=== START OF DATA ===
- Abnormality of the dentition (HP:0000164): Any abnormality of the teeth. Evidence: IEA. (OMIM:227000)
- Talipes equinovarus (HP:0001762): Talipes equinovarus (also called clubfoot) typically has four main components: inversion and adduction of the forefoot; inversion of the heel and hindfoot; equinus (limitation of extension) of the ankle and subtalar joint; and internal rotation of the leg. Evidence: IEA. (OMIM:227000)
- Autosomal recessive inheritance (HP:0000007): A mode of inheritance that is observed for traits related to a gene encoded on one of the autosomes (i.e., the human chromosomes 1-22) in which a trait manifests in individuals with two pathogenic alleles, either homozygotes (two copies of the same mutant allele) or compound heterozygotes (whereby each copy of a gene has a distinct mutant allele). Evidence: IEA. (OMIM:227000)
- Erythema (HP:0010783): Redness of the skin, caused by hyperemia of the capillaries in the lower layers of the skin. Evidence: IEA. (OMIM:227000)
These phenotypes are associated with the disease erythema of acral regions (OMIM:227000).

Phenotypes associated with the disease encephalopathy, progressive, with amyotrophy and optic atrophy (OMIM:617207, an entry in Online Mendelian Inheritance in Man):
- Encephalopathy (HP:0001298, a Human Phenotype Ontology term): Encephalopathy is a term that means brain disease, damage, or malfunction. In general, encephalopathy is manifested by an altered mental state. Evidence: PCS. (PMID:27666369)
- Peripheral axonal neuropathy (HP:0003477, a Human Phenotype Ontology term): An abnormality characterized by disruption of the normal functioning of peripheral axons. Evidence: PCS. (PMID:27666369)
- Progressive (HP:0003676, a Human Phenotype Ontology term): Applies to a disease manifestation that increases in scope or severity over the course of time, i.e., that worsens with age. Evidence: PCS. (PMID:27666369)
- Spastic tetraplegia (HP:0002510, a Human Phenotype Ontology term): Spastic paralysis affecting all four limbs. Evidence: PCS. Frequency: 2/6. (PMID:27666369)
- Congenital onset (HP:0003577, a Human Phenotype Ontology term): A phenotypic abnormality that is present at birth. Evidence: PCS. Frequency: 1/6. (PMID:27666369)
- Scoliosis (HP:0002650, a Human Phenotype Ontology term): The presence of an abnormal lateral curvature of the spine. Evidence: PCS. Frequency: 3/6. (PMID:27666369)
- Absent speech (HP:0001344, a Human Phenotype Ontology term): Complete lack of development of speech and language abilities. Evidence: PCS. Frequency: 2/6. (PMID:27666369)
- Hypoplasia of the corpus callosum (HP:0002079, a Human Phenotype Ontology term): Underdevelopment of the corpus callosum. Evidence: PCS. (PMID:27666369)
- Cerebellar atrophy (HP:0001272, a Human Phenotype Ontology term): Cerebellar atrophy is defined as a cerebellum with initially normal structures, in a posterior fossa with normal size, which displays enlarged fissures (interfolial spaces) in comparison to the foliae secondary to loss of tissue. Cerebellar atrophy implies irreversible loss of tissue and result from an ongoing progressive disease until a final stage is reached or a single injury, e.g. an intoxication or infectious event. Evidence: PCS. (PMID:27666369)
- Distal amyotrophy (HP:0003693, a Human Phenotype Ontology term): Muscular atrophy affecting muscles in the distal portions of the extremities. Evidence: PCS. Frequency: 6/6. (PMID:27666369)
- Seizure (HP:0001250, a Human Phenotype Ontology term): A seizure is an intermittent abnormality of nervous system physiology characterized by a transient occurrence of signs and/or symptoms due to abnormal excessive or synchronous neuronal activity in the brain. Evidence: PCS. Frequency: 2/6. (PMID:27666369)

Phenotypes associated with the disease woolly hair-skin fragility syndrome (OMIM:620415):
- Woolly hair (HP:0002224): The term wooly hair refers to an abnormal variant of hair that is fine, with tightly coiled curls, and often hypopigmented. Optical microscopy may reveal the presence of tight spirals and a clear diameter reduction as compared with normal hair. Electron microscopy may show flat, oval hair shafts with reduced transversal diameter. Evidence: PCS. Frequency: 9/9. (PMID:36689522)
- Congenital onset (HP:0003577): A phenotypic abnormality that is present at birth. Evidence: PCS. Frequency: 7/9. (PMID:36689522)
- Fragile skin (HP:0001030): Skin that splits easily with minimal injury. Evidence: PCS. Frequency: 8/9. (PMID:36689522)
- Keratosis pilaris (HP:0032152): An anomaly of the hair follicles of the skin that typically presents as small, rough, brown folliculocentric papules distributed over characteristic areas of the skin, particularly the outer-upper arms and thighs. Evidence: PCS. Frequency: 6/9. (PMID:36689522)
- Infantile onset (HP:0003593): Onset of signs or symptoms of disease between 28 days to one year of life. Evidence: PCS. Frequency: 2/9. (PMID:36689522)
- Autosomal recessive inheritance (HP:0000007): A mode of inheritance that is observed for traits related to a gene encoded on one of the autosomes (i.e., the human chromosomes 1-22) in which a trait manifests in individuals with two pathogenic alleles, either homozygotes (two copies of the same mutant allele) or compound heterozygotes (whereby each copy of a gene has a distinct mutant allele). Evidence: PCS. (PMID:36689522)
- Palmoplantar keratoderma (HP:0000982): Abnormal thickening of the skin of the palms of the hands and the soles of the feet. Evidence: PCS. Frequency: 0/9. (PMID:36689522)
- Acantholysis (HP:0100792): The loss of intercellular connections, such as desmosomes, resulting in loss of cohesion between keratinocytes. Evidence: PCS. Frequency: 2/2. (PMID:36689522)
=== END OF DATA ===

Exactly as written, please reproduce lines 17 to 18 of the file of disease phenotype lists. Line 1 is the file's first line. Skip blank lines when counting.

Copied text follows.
- Seizure (HP:0001250, a Human Phenotype Ontology term): A seizure is an intermittent abnormality of nervous system physiology characterized by a transient occurrence of signs and/or symptoms due to abnormal excessive or synchronous neuronal activity in the brain. Evidence: PCS. Frequency: 2/6. (PMID:27666369)

Phenotypes associated with the disease woolly hair-skin fragility syndrome (OMIM:620415):